The US dollar rallied versus most major currencies as it continues to be supported by recent positive data from the US services sector, housing market, and jobs report which highlighted that the US economy is recovering. In contrast, renewed concerns over Greece's debt crisis are weighing on the euro zone and the UK continues to deal soft economic data and political uncertainty.
The euro dropped against the US dollar to its lowest in more than a week on renewed concerns over Greece's ability to tackle its debt crisis. The single currency has come under pressure this week following reports that Greece wanted to renegotiate a deal reached last month over joint aid from the EU and International Monetary Fund. Also, revised data showing euro zone growth stalled in the last quarter of 2009 also weighed on the euro. The GDP data, even though it is backward-looking, shows the euro zone is in a difficult situation and as long as these issues of confidence remain in the market, the single currency will remain under pressure.
Sterling fell after weaker-than-expected data on the UK's dominant services sector and pared gains from an earlier six-week high versus a broadly weaker euro. March's headline services purchasing managers' index fell to 56.5 from 58.4 in February and economists had forecast a much smaller drop to 58.0.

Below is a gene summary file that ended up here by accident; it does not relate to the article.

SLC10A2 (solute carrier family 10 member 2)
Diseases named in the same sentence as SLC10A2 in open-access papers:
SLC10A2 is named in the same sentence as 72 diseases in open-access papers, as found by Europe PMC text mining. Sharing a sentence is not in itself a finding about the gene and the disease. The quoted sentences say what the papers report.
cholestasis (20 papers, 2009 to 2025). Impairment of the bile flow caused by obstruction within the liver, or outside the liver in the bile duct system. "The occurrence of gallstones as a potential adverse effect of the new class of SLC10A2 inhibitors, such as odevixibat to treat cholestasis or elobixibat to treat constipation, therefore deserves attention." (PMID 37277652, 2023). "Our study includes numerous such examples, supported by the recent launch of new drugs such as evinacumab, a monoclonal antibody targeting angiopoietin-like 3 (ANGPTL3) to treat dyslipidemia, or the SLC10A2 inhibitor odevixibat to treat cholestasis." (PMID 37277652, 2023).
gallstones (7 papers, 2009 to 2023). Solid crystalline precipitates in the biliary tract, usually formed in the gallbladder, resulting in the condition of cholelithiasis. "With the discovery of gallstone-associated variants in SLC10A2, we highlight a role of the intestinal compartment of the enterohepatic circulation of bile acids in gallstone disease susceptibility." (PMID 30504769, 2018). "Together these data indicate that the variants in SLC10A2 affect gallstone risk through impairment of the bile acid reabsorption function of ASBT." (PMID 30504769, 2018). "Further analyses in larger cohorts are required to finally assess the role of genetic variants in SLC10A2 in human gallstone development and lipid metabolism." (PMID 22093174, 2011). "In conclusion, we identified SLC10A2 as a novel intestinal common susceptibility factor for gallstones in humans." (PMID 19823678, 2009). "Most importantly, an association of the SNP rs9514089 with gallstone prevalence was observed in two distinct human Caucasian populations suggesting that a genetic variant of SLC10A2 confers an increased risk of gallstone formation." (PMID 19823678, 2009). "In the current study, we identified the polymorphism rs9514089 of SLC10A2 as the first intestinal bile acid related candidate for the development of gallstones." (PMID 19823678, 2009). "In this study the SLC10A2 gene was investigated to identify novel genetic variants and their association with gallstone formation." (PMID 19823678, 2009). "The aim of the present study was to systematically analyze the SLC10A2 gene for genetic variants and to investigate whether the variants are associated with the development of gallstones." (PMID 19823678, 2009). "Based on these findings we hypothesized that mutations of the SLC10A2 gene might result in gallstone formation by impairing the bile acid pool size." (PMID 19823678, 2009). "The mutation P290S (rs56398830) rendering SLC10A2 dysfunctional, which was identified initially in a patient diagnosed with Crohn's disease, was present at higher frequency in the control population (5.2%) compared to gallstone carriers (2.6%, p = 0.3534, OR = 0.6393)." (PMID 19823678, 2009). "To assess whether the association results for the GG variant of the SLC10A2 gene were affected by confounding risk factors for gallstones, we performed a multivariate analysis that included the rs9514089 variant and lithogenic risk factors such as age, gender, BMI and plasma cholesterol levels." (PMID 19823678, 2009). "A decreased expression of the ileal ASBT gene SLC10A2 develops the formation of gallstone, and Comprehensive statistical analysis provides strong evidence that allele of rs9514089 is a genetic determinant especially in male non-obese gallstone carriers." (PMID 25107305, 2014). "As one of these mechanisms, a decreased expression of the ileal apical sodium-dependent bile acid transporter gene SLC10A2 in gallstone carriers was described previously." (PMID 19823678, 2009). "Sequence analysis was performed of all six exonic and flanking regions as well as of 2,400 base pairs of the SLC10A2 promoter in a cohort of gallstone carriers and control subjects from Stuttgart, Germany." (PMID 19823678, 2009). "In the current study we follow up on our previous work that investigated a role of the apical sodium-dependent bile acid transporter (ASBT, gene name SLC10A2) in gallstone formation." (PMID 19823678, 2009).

The Japanese yen reversed early gains and fell against the greenback. The yen has lost about 11 percent of its value since hitting a 14-year high of 84.82 yen last November. Expectations that the Federal Reserve will easily beat the Bank of Japan in raising interest rates should continue to keep the yen on a downward trend.
The Canadian dollar continued to test parity against the US dollar, hitting a near 21-month high a day after reaching one-for-one footing. Investors are now cautious as to whether the commodity-linked currency's rise has more than momentum behind it as oil prices slipped from 18-month highs and euro zone worries persist.
The Australian dollar held broadly firm as the prospect of more rate increases at home and rising commodity prices globally pushed it to 11-week highs against the US dollar and against most major currencies. The New Zealand dollar firmed against the US dollar, holding on to a one-cent gain made after key exporter Fonterra reported a jump in international dairy prices. Fonterra, New Zealand's largest company accounting for about a quarter of all exports, said milk prices rose 21 percent at its latest auction, on the back of tight supply.
10-Year Treasury Note Yield: 3.968%
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